Both researchers noted this is the kind of basic research that asks more questions than it answers. While they can easily measure the material's bulk properties, it's an entirely different story to understand how the polymer and nanotubes interact at the nanoscale.

"People have been trying to address the question of how the polymer layer around a nanoparticle behaves," Ajayan said.
"It's a very complicated problem. But fundamentally, it's important if you're an engineer of nanocomposites.

"From that perspective, I think this is a beautiful result. It tells us that it's feasible to engineer interfaces that make the material do unconventional things."

Explore further: Tiny magnetic DNA particles protect olive oil from counterfeiters

More information: Read the abstract at pubs.acs.org/doi/abs/10.1021/nn103104g

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User comments : 9

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Kingsix
not rated yet Mar 23, 2011
Cool
TombSyphon2317
not rated yet Mar 23, 2011
Wow, imagine body armor that gets stronger every time your shot. Talk about cost reduction engines that never wear out......They only get stronger. even orbital drops if you could protect the package inside. You could do some really cool sh!t with stuff.
apex01
not rated yet Mar 23, 2011
DARPA might be investing in this new tech soon, I hope.
PinkElephant
4 / 5 (1) Mar 23, 2011
Any uses of this material would depend on how stiff/strong/stable it is to begin with. For instance, if it's not nearly as strong as steel, then it probably wouldn't be able to replace any structures currently made from steel, aluminum, titanium, carbon epoxy composites, high-tech ceramics, etc.
SteveL
3.5 / 5 (2) Mar 23, 2011
Wow, imagine body armor that gets stronger every time your shot. Talk about cost reduction engines that never wear out......They only get stronger. even orbital drops if you could protect the package inside. You could do some really cool sh!t with stuff.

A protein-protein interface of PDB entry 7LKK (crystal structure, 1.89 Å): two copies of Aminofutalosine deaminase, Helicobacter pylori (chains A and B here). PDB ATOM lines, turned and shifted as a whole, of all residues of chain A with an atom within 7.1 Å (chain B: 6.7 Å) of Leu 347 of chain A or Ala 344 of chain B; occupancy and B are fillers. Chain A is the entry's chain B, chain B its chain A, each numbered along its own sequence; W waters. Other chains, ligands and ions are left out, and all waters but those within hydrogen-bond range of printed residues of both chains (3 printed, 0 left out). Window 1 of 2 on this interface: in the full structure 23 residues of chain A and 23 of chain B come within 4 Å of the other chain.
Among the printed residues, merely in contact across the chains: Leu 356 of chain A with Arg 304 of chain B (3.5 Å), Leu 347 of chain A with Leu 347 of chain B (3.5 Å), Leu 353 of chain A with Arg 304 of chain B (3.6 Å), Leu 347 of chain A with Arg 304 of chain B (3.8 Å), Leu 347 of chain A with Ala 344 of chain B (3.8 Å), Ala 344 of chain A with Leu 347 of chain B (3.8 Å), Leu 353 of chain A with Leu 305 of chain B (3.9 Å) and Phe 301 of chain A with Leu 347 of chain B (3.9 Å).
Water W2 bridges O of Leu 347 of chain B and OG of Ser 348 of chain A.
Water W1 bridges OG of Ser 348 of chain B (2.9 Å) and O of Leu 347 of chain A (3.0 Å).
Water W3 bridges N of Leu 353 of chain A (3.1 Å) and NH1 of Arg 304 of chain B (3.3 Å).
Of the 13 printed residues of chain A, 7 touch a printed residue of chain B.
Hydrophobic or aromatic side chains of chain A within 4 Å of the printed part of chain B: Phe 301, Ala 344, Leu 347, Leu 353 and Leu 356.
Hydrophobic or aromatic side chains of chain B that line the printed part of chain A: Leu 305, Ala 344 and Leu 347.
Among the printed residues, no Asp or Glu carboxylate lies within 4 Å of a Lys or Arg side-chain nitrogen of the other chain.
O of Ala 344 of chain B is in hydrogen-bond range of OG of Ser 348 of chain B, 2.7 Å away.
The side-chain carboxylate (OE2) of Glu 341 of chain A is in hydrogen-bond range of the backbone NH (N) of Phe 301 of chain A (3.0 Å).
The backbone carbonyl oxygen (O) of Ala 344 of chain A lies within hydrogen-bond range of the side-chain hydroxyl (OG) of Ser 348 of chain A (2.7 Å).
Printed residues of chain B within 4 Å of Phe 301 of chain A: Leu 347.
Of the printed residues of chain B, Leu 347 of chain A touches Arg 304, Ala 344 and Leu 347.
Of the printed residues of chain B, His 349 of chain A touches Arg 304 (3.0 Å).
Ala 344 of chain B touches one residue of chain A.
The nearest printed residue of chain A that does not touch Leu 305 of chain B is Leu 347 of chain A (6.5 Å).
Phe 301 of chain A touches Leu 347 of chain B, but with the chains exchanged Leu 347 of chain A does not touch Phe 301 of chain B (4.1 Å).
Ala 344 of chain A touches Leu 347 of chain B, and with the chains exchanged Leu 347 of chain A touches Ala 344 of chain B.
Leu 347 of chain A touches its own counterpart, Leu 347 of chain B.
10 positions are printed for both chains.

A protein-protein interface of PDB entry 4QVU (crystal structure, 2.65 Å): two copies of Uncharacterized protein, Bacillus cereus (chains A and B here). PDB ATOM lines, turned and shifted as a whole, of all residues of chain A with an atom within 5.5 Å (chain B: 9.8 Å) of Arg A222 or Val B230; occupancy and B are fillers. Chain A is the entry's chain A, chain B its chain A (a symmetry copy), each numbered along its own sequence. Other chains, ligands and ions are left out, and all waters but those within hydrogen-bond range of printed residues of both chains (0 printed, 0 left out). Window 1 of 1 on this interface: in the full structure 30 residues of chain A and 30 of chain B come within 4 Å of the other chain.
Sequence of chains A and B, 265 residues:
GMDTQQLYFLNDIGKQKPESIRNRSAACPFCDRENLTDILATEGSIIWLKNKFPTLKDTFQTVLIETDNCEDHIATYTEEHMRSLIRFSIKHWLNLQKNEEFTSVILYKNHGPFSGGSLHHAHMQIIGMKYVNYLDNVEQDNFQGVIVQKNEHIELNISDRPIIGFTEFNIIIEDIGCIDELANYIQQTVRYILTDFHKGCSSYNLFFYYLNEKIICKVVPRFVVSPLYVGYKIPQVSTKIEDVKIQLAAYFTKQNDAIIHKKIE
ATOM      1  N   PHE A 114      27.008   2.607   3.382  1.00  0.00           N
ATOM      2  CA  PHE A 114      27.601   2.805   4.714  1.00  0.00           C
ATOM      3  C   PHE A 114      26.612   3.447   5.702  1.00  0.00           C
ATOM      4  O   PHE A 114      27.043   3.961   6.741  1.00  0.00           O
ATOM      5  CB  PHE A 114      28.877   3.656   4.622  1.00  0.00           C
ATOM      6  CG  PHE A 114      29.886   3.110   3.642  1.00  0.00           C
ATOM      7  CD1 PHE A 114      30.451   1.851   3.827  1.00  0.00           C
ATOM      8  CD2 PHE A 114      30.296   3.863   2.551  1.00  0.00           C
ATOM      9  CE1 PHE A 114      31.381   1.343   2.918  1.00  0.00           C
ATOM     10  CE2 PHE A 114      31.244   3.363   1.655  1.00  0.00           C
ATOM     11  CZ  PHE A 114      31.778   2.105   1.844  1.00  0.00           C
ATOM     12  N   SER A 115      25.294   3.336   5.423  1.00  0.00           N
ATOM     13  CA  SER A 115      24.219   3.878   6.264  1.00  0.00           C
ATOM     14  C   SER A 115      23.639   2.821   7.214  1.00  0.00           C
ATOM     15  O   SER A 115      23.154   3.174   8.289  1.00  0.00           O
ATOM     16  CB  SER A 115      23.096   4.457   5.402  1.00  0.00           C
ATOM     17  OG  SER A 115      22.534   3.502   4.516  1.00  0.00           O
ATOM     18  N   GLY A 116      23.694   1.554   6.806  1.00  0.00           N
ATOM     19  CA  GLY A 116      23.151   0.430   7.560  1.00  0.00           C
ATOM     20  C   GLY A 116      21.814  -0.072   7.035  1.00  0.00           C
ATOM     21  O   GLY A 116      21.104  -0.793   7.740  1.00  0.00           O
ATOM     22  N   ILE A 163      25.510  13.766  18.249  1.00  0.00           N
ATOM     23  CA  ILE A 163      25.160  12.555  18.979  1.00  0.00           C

Getting shot 3.5 million times for a 12% increase in armor stiffness? Sorry, your post just gave me a chuckle.

Still, this is an impressive discovery and begs for further research.
The_P
4 / 5 (1) Mar 23, 2011
I'm curious if it may be some sort of annealing process, where the nanotubes start to align? Would that make any sense?
antialias
3 / 5 (1) Mar 24, 2011
The coparison with bone is a bit iffy. Bone constantly gets remodeled by osteoclasts and osteoblasts. no remodeling istaking plave in this sample. At most we get a reordering of the filler materials.

But statements like these:
I also had to trick it with an unsolvable program loop to achieve the high number of cycles."

don't really give me much faith in the author. If he thinks that it is a 'neat trick' to use an infinite loop then the rest of his research might be equally shoddy.
FastEddy
not rated yet Mar 24, 2011
This may be related to thermal "shock" results (cryogenic metal hardening technics). There are many ways to "stress" materials to produce better, stronger, more resilient materials. Perhaps some combination of thermal and mechanical stress would ....
Beard
not rated yet Mar 26, 2011
This is a complete guess:

What if the material undergoes a kind of natural selection after the millions of iterations? If it's not completely uniform, the weaker configurations would deform more while stronger configurations would survive. After millions of cycles, the stronger variant might replace the weaker throughout the composite? Kind of like a self assembling phenomena.